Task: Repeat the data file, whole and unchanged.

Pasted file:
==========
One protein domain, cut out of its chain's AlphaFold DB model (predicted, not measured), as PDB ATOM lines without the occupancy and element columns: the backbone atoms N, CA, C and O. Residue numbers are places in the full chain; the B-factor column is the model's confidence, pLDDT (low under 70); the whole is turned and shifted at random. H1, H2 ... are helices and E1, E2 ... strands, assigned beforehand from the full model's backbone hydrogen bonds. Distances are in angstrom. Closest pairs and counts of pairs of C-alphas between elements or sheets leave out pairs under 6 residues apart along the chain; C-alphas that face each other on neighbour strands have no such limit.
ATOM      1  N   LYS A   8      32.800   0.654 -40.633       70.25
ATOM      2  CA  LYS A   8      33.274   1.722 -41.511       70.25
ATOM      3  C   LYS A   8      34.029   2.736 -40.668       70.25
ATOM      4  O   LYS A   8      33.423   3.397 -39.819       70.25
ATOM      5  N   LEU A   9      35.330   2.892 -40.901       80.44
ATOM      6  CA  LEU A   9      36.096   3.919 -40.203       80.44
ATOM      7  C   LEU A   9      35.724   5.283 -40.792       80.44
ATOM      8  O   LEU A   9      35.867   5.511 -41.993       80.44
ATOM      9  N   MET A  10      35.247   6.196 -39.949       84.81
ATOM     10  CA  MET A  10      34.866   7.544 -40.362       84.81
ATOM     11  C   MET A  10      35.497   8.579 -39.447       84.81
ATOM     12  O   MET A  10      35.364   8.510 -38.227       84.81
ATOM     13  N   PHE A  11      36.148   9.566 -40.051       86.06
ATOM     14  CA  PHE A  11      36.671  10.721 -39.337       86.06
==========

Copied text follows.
One protein domain, cut out of its chain's AlphaFold DB model (predicted, not measured), as PDB ATOM lines without the occupancy and element columns: the backbone atoms N, CA, C and O. Residue numbers are places in the full chain; the B-factor column is the model's confidence, pLDDT (low under 70); the whole is turned and shifted at random. H1, H2 ... are helices and E1, E2 ... strands, assigned beforehand from the full model's backbone hydrogen bonds. Distances are in angstrom. Closest pairs and counts of pairs of C-alphas between elements or sheets leave out pairs under 6 residues apart along the chain; C-alphas that face each other on neighbour strands have no such limit.
ATOM      1  N   LYS A   8      32.800   0.654 -40.633       70.25
ATOM      2  CA  LYS A   8      33.274   1.722 -41.511       70.25
ATOM      3  C   LYS A   8      34.029   2.736 -40.668       70.25
ATOM      4  O   LYS A   8      33.423   3.397 -39.819       70.25
ATOM      5  N   LEU A   9      35.330   2.892 -40.901       80.44
ATOM      6  CA  LEU A   9      36.096   3.919 -40.203       80.44
ATOM      7  C   LEU A   9      35.724   5.283 -40.792       80.44
ATOM      8  O   LEU A   9      35.867   5.511 -41.993       80.44
ATOM      9  N   MET A  10      35.247   6.196 -39.949       84.81
ATOM     10  CA  MET A  10      34.866   7.544 -40.362       84.81
ATOM     11  C   MET A  10      35.497   8.579 -39.447       84.81
ATOM     12  O   MET A  10      35.364   8.510 -38.227       84.81
ATOM     13  N   PHE A  11      36.148   9.566 -40.051       86.06
ATOM     14  CA  PHE A  11      36.671  10.721 -39.337       86.06